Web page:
Catfish Wound Leads to Death of Virginia Fisherman


This is one of those stories that has to put every fisherman on edge. Fishing for catfish is not typically life-threatening, except in the case of a rare but deadly river bacteria that has led to the death of a Virginia fisherman.

A spokesman for the Virginia Department of Health confirmed to Reuters that the 75-year-old fisherman became infected with the vibrio vulnificus virus, essentially a flesh-eating bacteria, after getting stabbed in the leg by a catfish barb. The virus apparently entered his bloodstream through the water.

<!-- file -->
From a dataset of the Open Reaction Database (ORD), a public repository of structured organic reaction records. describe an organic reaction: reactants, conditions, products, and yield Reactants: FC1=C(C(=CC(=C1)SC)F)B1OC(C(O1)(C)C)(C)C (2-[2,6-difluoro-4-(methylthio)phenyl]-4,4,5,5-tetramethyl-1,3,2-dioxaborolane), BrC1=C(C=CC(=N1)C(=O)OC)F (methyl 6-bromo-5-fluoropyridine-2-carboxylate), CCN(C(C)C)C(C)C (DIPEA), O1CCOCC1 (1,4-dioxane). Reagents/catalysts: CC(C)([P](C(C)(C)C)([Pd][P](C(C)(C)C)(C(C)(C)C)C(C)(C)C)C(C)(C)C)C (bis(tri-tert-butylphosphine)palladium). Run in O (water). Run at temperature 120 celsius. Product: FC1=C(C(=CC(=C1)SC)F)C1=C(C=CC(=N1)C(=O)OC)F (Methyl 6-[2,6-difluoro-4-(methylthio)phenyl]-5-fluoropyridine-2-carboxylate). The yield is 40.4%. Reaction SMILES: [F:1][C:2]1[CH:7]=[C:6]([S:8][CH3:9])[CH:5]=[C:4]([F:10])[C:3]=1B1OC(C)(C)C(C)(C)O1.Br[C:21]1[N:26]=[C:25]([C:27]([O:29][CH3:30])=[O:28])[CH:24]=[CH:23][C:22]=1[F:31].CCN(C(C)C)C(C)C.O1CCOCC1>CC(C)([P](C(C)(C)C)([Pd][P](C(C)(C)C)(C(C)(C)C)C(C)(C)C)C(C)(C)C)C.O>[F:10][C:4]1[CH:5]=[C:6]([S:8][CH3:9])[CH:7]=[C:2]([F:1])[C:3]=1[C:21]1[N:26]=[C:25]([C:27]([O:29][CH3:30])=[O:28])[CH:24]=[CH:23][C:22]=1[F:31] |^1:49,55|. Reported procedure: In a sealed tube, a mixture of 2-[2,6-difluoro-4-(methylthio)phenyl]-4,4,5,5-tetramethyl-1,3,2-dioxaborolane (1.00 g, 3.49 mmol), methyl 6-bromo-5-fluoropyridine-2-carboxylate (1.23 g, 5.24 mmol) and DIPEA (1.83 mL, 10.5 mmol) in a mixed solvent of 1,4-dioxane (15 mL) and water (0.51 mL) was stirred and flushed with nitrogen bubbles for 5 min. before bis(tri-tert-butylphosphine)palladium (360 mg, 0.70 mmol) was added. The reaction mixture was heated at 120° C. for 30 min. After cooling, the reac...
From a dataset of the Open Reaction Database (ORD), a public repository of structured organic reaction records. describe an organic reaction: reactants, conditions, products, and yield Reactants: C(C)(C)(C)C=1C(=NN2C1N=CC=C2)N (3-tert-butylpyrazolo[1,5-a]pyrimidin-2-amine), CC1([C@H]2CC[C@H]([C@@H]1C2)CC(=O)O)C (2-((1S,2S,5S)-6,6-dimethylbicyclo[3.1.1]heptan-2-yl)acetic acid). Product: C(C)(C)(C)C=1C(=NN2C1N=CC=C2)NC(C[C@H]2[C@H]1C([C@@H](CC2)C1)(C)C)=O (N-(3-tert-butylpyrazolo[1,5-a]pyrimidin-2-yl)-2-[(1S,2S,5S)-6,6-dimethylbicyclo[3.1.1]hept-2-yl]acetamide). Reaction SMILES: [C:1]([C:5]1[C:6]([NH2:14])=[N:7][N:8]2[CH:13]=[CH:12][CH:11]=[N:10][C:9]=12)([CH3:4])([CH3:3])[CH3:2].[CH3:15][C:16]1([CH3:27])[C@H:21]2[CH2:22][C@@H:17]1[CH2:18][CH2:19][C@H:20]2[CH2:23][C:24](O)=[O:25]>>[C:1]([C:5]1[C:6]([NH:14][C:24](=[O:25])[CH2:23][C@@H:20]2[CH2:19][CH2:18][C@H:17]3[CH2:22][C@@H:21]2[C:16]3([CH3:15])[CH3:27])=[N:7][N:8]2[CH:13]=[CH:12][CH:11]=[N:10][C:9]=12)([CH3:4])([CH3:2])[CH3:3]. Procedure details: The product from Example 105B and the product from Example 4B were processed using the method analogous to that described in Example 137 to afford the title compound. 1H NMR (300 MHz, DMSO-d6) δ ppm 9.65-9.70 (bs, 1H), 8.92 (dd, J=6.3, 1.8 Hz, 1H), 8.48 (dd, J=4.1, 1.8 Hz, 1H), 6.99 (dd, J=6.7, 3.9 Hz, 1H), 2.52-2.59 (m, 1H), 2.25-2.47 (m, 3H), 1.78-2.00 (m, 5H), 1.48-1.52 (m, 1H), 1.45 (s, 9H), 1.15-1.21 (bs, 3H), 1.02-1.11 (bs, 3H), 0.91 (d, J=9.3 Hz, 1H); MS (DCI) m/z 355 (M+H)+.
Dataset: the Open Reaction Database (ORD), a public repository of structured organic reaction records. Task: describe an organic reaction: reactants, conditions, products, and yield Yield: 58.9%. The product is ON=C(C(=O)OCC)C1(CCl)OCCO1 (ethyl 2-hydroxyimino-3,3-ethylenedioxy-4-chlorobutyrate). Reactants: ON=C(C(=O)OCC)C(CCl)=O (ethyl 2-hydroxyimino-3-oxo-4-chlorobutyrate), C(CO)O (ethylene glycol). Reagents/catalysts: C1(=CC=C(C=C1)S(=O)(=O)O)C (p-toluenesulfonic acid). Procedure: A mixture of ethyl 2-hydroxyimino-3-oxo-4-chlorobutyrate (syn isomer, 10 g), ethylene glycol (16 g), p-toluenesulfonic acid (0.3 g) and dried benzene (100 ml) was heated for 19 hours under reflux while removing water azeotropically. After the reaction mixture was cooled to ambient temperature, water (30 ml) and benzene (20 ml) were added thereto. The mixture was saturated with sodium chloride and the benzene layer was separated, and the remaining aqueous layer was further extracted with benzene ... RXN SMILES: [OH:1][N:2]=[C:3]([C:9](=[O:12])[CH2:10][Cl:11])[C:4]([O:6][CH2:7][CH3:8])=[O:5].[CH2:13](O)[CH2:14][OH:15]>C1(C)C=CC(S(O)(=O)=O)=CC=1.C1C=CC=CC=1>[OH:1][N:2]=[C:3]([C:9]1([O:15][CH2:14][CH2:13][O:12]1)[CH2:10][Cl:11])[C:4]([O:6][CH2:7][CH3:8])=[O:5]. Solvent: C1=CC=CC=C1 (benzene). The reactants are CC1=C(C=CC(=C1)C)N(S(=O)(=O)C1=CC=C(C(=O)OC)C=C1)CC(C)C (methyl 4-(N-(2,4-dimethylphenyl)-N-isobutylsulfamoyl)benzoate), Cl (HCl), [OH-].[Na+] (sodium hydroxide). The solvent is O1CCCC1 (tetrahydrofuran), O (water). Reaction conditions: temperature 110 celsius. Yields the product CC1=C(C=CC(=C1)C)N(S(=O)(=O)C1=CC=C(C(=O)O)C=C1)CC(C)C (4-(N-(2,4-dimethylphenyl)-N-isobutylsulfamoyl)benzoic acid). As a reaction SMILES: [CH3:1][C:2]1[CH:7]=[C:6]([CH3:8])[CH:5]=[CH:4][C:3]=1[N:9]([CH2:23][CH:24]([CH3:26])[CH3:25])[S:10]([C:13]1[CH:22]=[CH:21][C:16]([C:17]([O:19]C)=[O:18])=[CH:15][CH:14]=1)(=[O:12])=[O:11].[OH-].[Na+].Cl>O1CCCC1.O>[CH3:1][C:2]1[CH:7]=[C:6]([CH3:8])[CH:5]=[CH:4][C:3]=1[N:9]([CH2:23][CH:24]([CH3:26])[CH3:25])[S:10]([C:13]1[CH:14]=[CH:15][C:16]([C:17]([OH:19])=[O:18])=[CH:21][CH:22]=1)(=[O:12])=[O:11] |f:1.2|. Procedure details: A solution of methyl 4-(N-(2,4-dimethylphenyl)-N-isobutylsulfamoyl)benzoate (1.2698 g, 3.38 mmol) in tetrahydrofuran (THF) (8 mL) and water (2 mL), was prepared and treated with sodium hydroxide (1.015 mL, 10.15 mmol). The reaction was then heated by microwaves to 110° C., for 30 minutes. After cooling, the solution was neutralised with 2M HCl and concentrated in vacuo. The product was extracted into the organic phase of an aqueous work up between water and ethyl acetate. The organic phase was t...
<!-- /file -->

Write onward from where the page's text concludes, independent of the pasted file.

Charlie Horner was fishing on the Rappahannock River about 130 miles south of Washington when the catfish on his line would turn out to be fatal. Similar infections have a 50 percent fatality rate. Doctors tried to stem the spread in Horner’s case by amputating his leg, but he died soon after.

There were 17 infections reported in Virginia this year with five occuring from wounds. The bacteria is said to occur in brackish or salt water due to pollution and flourishes in warm weather. The CDC reports there are an estimated 95 cases per year in the US. 

To avoid infection do not swim in the water if you have a wound or cut.

© Vladvitek | Dreamstime.comThe Catfish (Silurus Glanis). Photo